The Wanganui and Rangitikei districts have a rich history in racing, producing many renowned horses and successful people involved in the industry, including breeders, trainers, owners and riders.

Last week's New Zealand Thoroughbred Horse of the Year Awards in Auckland were a testament to this — 25 awards were presented and our region was well represented.

Isaac Lupton was named jumps jockey of the year for the third time; trainer Raymond Connors' horse, Wise Men Say, won the jumper of the year title; Christopher Grace was nominated for breeder of the year, while Aroha Duncan and the late Jim Speedy's horse Upper Cut, trained by Mark Oulaghan, was nominated in the horse of the year category.
Last month, Hunterville trainer Ken Duncan's horse, Shamal, ridden by Buddy Lammas, took out the 144th running of the Racecourse Hotel & Motor Lodge Grand National steeplechase over 5600 metres at Riccarton.

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Lammas also partnered Shamal to victory in the Manawatu steeplechase (4000m) at Trentham in July.


The O'Leary brothers, Dan, Humphrey, Michael and Shaun, and their wives have also enjoyed success in their racing enterprise, most recently with their horse, Who Shot Thebarman, which has lined up in the prestigious Melbourne Cup four times.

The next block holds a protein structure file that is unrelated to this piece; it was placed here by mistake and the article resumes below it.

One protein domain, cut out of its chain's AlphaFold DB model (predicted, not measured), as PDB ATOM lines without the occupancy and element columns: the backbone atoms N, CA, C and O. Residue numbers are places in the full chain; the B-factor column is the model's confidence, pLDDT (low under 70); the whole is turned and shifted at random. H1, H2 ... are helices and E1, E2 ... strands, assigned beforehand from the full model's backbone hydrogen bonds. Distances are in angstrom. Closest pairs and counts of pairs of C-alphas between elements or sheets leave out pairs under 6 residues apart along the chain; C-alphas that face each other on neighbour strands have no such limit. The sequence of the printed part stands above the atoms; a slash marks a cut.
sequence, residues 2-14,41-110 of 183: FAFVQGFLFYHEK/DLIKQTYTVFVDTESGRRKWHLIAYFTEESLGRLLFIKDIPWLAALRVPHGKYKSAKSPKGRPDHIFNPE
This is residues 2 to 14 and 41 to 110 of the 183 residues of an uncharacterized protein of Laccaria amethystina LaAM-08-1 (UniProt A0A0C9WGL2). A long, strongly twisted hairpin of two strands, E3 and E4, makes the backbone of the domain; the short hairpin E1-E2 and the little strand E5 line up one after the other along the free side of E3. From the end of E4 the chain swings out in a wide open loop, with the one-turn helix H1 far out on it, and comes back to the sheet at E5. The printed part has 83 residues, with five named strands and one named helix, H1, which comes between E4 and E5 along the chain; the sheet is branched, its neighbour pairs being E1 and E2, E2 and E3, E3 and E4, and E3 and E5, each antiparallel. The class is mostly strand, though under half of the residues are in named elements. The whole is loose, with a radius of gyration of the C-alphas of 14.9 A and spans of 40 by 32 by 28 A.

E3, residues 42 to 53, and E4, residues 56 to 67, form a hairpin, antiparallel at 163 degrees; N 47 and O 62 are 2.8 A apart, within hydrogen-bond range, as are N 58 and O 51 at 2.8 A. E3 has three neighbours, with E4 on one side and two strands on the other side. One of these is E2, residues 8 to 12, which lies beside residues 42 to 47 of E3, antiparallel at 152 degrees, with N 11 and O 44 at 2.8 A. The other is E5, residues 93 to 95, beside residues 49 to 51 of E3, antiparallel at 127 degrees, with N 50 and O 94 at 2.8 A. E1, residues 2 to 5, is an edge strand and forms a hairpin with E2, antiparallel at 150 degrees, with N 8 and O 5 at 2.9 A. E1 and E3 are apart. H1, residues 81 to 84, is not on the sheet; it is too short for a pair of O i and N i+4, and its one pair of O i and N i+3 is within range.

Only a couple of weeks ago the champion horse won the stayer of the year award at racing's Night of Champions in Sydney.

Kevin Myers continues to enjoy a long and successful career out of his Turakina training base and is one of New Zealand's most successful trainers with over 1150 wins. He is well regarded for his prowess in both jumps and flat racing.

I can claim a long-standing interest in the industry too, having previously served as president of the Rangitikei Racing Club, along with my grandfather and great grandfather before me. I am also National's spokesman for racing.

The announcement of $30 million of contingency funding from the Provincial Growth Fund, which has been earmarked for the racing industry to build up to three all-weather tracks, is being welcomed by many involved.

According to New Zealand Thoroughbred Racing chief executive Bernard Saundry, the industry lost nearly $3 million in the past year due to abandoned races. Synthetic tracks would go a long way to providing certainty for trainers, owners and jockeys.

Meanwhile, the whole governance structure of the racing industry is under review by Australian horse owner John Messara who has provided recommendations to the government on its future direction.

His report, released last Thursday, acknowledges the significant contribution of the industry to the New Zealand economy, while at the same time detailing comprehensive venue reports based on feedback from around the country.

The Racing Act Amendment Bill is back before Parliament, too. The legislation being addressed in the bill considers the issue of claiming lost tax — currently offshore gambling is not taxed in New Zealand. The racing industry employs more than 50,000 people, and has an economic impact exceeding $1.6 billion a year.

I am delighted to be in a role where I am able to take an active interest in the development of an industry that has promising future in the Whanganui and Rangitikei regions.

Ian McKelvie is the MP for Rangitikei